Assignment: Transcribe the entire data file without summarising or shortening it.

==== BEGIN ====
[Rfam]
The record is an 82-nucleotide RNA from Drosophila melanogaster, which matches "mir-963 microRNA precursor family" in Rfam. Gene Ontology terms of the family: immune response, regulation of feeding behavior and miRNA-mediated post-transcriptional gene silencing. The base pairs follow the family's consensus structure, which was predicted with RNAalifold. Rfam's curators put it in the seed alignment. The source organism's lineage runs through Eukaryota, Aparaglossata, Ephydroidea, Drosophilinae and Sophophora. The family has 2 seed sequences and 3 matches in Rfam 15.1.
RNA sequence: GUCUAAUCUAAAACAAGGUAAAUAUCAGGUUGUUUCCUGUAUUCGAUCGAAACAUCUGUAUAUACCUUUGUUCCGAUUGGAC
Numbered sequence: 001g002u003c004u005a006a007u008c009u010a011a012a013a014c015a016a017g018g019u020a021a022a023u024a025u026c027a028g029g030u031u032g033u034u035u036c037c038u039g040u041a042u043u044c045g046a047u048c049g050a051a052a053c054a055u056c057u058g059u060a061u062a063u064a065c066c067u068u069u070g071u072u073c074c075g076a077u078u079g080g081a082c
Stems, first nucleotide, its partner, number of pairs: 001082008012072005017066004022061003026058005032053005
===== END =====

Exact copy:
[Rfam]
The record is an 82-nucleotide RNA from Drosophila melanogaster, which matches "mir-963 microRNA precursor family" in Rfam. Gene Ontology terms of the family: immune response, regulation of feeding behavior and miRNA-mediated post-transcriptional gene silencing. The base pairs follow the family's consensus structure, which was predicted with RNAalifold. Rfam's curators put it in the seed alignment. The source organism's lineage runs through Eukaryota, Aparaglossata, Ephydroidea, Drosophilinae and Sophophora. The family has 2 seed sequences and 3 matches in Rfam 15.1.
RNA sequence: GUCUAAUCUAAAACAAGGUAAAUAUCAGGUUGUUUCCUGUAUUCGAUCGAAACAUCUGUAUAUACCUUUGUUCCGAUUGGAC
Numbered sequence: 001g002u003c004u005a006a007u008c009u010a011a012a013a014c015a016a017g018g019u020a021a022a023u024a025u026c027a028g029g030u031u032g033u034u035u036c037c038u039g040u041a042u043u044c045g046a047u048c049g050a051a052a053c054a055u056c057u058g059u060a061u062a063u064a065c066c067u068u069u070g071u072u073c074c075g076a077u078u079g080g081a082c
Stems, first nucleotide, its partner, number of pairs: 001082008012072005017066004022061003026058005032053005